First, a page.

Sleepers to See: 'Senna'

While Hurricane Irene wreaked havoc at this weekend's box office, there were a couple of bright spots at the movies. On a budget of a mere $25 million, the blockbuster book-turned-film The Help remained number one for the third week in a row, and has nearly reached the $100 million mark.

And a movie you might not have heard of called Senna came in with the best per screen average with more than $8,000 per location.

What's surprising about the success of Senna, which has been expanding its release each weekend since its debut, is that it's far from a conventional commercial film. It's a documentary and its subject is Formula 1 race car driver Ayrton Senna, who's not exactly a household name outside sports circles or Senna's native Brazil.

More surprising is that the film will appeal to, well, just about every demographic. If you're looking for drama, heroics, good-natured humor, or pulse-pounding adventure, then this is a film you need to see.

Those who have passing knowledge of the story may already know its ultimate, tragic outcome. But it's the journey getting there, and getting to know Ayrton Senna as a racer, a real-life hero, and a compelling human being, that pays worthy dividends.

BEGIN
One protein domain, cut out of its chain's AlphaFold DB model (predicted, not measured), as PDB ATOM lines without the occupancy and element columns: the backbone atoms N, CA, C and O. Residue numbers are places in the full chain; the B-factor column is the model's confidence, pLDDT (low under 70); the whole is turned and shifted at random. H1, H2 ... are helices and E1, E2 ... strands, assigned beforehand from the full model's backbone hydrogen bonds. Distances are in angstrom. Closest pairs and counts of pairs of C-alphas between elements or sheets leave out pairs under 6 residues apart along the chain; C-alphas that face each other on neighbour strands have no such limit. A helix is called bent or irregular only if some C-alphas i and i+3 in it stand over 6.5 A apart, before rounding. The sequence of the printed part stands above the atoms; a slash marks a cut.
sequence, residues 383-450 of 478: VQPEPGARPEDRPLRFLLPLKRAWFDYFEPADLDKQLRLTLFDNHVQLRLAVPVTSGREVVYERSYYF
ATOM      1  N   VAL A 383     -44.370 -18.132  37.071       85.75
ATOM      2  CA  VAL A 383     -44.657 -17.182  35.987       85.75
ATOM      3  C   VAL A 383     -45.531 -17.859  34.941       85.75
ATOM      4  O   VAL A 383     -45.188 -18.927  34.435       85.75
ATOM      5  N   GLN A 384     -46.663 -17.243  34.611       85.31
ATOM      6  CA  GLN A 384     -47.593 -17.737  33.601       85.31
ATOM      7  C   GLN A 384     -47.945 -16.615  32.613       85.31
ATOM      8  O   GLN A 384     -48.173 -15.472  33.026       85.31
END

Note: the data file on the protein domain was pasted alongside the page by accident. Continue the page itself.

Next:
Compiled from countless hours of interview and race footage, viewers are drawn into a first-person account of the three-time world champion, as he battles on and off the circuit with former teammate/French champion Alain Prost, goes head-to-head with Formula 1's controversial politics in the late '80s, donates time and charity to his poverty-stricken country, and attempts to overcome challenges after switching teams in the early '90s.

That synopsis makes it sound like a standard tribute. But the film triumphs in its sincerity, and the sense of the person who comes across over and over again in the footage. Combine that with the "you are there" thrill of videos shot from the driver's vantage, and it's a winning formula.

As someone who knows very little about the sport, the film acts as a fascinating document about a figure who didn't fit my stereotypical notion of a hard-charging pro driver. Ayrton Senna looks like a movie star, and he's plenty confident, but his overall demeanor is that of a genuinely spiritual, reflective, honest individual. By the time the film ends, you're as deeply invested in him as you would be for a striking character in any movie, real or imagined.

Last week, a woman in L.A. bought 100 tickets for Senna, and offered them up for free to anybody interested in joining her at the theater. When I saw it, moviegoers applauded at the conclusion, stayed through the end credits, and applauded again. Sounds crazy? It might not after you've seen it. And if you have, comment below with your own thoughts.

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